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World of Warcraft meets The X-Files. That’s the best way to describe The Secret World, the latest MMO contender from Funcom and EA that trades in medieval fantasy for a more contemporary, albeit creepier, setting. In TSW, conspiracies are the norm, secret societies offer assistance, and each enemy looks like they’d be right at home in any horror movie. Plus, we can’t think of any other MMO that let us blast shotgun shells into a zombies face before swapping to an industrial sledgehammer to bloody it just a bit further.
The events that transpire in TSW all take place in modern day: unbeknownst to the public at large, secret societies have been pulling the strings of fate by beating back unseen forces of evil and claiming whatever’s left over. They may appear to be fighting for the greater good, but each syndicate has their own ulterior motives – they’re all at odds with each other in the race for power, serving as the game’s three factions.
The New York-based Illuminati vie for corporate domination and the wealth that come with it. The Templar hail from London, and operate with a militaristic zeal to control anything related to the occult. The Dragon (who aren’t yet available in the beta) of Seoul base their actions on the butterfly effect, fostering chance occurrences to create chaos that will end in their favor. As fans of underworld fame and fortune, we sided with the Illuminati, with the hopes that we could one day don their trademark high-tech gas masks.
TSW’s skill progression is unlike any other major MMO to date: instead of restricting players to choosing a class and a talent tree, any character can specialize in any weapon of their choosing, and it’s up to the player to decide which skills would best suit them. By investing your ability points into specific quadrants of the ability wheel, you’ll gain access to the better skills for your weapons of choice.
You won’t find bows, arrows, or wands here – the current weapon list includes dual pistols, black magic, and the aforementioned sledgehammers, just to name a few. Our hammer-shotty combo felt just right: we drew enemies closer with some charged shotgun blasts – then once they came in range, we pulverized them with AoE swings of our cranium-bashing buddy. Combat feels like a mix between the fast-paced action of TERA and the (slightly clashing) targeting system from WoW. With plenty of spells to cast, there’s never a dull moment, but it can be jarring having to switch targets mid-fight when all we want to do is smash faces by spamming the “1” key.
TSW also sets itself apart by doing away with levels completely – instead of grinding to get from level 39 to level 40, killing monsters and completing quests will net you additional ability and skill points so you can branch out further into the ability wheel’s outer rings. It’s almost disorienting playing an MMO without character levels – we love that our character feels more like a specialist than a number, but it can be confusing trying to decipher if attacking a particular zone or enemy group is viable, given our current loadout.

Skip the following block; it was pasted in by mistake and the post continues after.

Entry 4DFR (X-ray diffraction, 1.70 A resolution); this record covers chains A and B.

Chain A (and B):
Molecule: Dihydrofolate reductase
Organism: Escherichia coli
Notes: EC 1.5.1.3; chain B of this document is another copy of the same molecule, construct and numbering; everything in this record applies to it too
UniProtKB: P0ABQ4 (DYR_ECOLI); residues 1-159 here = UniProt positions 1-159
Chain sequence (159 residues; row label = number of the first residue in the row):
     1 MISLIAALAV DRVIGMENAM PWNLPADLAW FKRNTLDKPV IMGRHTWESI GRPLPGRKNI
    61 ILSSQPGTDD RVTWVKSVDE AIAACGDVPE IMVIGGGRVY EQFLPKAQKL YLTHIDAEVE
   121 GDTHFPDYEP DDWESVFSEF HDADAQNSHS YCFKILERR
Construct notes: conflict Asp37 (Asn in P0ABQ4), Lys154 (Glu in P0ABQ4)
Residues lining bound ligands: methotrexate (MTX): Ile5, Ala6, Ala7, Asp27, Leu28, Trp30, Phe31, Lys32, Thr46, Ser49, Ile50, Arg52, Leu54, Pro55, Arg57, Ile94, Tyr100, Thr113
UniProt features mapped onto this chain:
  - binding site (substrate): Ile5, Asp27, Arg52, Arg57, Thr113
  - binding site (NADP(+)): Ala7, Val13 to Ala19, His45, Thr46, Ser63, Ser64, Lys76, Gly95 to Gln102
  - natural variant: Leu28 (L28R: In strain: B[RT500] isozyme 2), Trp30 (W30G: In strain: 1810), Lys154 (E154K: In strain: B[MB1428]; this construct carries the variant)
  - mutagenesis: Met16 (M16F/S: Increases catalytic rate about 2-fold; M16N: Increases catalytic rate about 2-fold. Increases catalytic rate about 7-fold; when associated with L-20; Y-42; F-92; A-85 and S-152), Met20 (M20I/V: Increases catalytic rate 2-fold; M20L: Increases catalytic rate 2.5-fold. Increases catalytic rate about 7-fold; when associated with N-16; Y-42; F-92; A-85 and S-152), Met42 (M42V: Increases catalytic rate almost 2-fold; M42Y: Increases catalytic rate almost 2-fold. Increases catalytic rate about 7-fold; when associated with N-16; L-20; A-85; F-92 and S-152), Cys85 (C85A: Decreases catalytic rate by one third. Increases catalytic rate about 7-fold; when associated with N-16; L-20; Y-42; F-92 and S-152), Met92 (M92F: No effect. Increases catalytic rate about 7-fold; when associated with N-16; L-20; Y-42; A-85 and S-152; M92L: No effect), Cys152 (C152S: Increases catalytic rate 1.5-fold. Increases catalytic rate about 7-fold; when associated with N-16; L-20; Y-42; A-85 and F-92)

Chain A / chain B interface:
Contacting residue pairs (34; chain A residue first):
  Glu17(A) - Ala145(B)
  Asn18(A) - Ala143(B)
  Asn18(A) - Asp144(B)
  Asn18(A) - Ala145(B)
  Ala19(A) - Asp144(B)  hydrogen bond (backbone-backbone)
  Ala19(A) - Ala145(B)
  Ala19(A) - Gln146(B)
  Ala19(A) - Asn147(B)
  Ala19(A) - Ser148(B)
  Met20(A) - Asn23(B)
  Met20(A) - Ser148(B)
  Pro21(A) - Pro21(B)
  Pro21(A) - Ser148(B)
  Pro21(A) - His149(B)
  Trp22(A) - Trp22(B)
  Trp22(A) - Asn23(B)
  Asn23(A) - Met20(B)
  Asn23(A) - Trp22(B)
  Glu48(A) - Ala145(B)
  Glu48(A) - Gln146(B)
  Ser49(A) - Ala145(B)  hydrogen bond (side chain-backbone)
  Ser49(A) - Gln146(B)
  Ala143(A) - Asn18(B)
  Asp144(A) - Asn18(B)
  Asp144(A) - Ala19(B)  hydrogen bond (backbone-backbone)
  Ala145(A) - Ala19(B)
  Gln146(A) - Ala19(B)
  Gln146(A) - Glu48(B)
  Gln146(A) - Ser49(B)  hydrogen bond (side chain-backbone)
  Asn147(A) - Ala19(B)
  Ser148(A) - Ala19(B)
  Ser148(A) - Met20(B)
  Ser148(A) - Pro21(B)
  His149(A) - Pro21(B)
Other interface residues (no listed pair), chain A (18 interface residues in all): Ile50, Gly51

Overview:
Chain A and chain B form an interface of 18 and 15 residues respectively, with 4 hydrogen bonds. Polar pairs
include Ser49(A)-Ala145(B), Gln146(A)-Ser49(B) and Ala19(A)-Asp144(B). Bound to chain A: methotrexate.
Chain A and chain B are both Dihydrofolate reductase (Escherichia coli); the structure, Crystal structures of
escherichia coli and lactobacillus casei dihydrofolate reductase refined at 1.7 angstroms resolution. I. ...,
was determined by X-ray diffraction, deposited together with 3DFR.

Questing marks yet another departure from other MMOs: instead of fetch quests doled out by NPCs devoid of personality, you’re sent on multi-tiered missions by a crazy cast of characters. Given that conspiracy theorists are some of your only contacts outside your company of choice, you’ll run into quite a few nutjobs, each fully voiced to get their insane points across.
Funcom also made nice use of camera angles during cutscenes, and we didn’t see the same canned animations over and over – characters moved like you’d think they would, with mad scientists gesticulating wildly and corporate seductresses slinking around. We’d say it’s at the same level as the outstanding storytelling in Star Wars: The Old Republic, but there’s one problem – your character never speaks, so each quest feels like a Grand Theft Auto III scene, where your mute protagonist blinks and nods at their highly entertaining company.
Visually, TSW is on point, with some utterly beautiful outer-dimensional zones and areas; the hub zone of Agartha looks like a fairytale dream filled with rusty mechs, and the zombie-infested Kingsmouth resembles New England’s version of The Walking Dead. The game’s monsters are equally excellent, blending typical horror tropes with some truly original design. It’s definitely the first time we’ve seen a topside jellyfish-elephant-zombie hybrid.
We’ve just started to scratch the surface of TSW, and already, we’re awfully impressed. The game’s is supremely refreshing in a market filled with space or sorcery MMOs, and the plot and NPC dialogue is so well done that it could bring over adventure game fans who haven’t set foot in an MMO lately. Be sure to check back for additional updates on our monster mashing adventures – our sledgehammering skills can only get better.
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